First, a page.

A sort of accelerated museum, and I imagine that there will be critics who object to the bite-like nature of the successive displays. But isn't it true that in most great museums there are too many objects for a visitor to comprehend and store in the memory? Certainly the RA exhibition can't do justice to all the art of Africa over many millennia. But it does give these rapid, exciting introductions to the nature of art (including very many artefacts) in all of Africa's major regions and dominant civilisations. I loved it, and when I've time to learn more about the culture of these regions the show's catalogue - a hefty pounds 50, but worth it - will be my starting point.
Talking of starting points, the first exhibit is one of the first things made by man. It's a hand axe from Olduvai, in modern Tanzania, and is more than a million and a half years old. Tom Phillips, the Royal Academician who is the overall curator of the exhibition, remarks that since this subject had no predecessors no aesthetic criteria apply to it. I wonder if this is true. Yet it is salutary to be so often reminded that we always look at African art through the aesthetic conditioning of modern European culture. All through the exhibition are objects of use whose practical functions must have been uppermost in the minds of their makers and owners. But we look at these stools, head-rests and other pieces of furniture as though they were sophisticated 20th-century sculptures. We can't help doing so. If this is wrong, then we must all become archaeologists and anthropologists in order to rid ourselves of the wrong kind of education.
The exhibition is obviously a tribute to these academic disciplines and an introduction to their concerns. One expert on west Africa, John Picton, tells us that the differences in African languages may be as great as, for instance, those between English and Chinese. He wants to demonstrate, and who can blame him, the breadth and complexity of his researches. Yet the RA is concerned to simplify its presentation. It's done with much clarity. There's a "Prelude", then each of 12 galleries takes a different area, starting from ancient Egypt and Nubia, working down through eastern Africa to southern Africa, to Zaire and the Congo in central Africa, then to west Africa and the Guinea Coast and lastly an intense look at Morocco and Algeria, countries with a Mediterranean coastline.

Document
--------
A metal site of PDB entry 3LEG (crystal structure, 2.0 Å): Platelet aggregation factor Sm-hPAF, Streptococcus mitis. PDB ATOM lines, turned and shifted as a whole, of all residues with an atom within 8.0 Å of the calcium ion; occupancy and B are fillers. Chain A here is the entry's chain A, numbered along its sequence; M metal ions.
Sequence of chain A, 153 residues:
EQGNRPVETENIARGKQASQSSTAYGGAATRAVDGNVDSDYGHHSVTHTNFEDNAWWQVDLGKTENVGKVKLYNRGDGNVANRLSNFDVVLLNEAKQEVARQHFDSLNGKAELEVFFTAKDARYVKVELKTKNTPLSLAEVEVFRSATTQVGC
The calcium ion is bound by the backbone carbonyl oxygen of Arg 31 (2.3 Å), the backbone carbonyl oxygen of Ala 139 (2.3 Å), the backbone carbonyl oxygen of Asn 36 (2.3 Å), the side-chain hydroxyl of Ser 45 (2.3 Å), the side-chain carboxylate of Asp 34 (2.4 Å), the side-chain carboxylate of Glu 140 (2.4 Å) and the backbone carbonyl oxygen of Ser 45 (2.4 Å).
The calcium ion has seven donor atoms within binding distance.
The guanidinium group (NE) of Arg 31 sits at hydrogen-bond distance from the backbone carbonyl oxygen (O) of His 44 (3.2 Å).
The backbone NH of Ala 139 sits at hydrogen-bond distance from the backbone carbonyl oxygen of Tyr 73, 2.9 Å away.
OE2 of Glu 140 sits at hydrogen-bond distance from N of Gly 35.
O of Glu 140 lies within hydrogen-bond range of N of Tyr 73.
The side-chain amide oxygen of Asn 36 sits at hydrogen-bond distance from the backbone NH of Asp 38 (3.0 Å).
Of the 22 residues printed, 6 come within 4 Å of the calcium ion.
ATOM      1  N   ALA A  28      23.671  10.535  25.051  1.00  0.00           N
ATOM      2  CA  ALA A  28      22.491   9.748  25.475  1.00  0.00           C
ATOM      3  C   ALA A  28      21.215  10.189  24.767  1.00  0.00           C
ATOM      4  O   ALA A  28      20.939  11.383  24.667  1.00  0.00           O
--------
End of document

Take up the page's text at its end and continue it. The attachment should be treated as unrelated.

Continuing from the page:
Beginning this continental tour, one is struck by the way that the room given to ancient Egypt and Nubia is so much more lively and intimate than the Egyptian galleries at the British Museum. How accustomed we are to the ponderous, often not very inspired, magnificence of the Bloomsbury collections, and how human the RA account appears. Particularly beguiling are the little statuette of a man, made out of basalt in the late predynastic period, and then the one that everyone loves, the Nubian Girl with a Monkey and Dish, carved from ebony. Surely one is allowed to prefer this exquisite sculpture to massive, ugly baboon-gods in stone? The argument that we should always try to appreciate African works of art within their own cultural boundaries may be "correct". Already, though, the suspicion arises that we are going to prefer African domestic art to its more formal and ceremonial counterparts.
The Nyamwezi throne, for instance, is both a throne and a rather simple high-backed stool. It has gravity but is not ornate. As a late-20th-century art critic, I happily say that I respond more to works in this exhibition when they are not too elaborate, don't go in for endless embellishment and don't dissimulate. Masks, however remarkable their manufacture, leave me cold. I prefer the human face, and looked through the exhibition for portraiture rather than ritual masquerades. No doubt such Eurocentricity deserves to be scolded.
A moving section of the exhibition (whose Honorary Patron is Nelson Mandela) is devoted to southern Africa. Notable here is the Linton Slab, on loan from Cape Town, which is the largest piece of separated-rock art in all Africa. The world's earliest portable painting, done about 45 centuries ago and found in Namibia, is here too. It's a flat, round stone on which are painted three figures. The Linton panel is probably 18th- or 19th-century; it's far more elaborate. But the point is that these two works are connected by beliefs and tradition: they share the same iconography and vision.
Very ancient pieces in the RA are awesome just because of their antiquity. We do have the feeling of "prehistory". There are many more exhibits from the 19th and 20th centuries because this was the period when they were first collected, preserved and catalogued. Yet the whole show, following the concerns of most African religious art, is ancestral. So many sculptures insist on the wise and powerful influence of any people's forebears. The message is so insistent, however, and so evidently mistaken, that this celebration of African culture is also like its entombment.
However much we study this African art for its essence, purity and its concise representation of cultures, we know that it will soon be corrupted by the contemporary global and technological world.
People who worry about the future of art usually look to western Europe and the Americas when they make their predictions. Africa is not yet in the frame. It will be: and this exhibition not only introduces us to the subject but warns how much will shortly be lost.
! 'Africa: the Art of a Continent': Royal Academy, W1 (0171 439 7438) to 21 Jan.Reuse content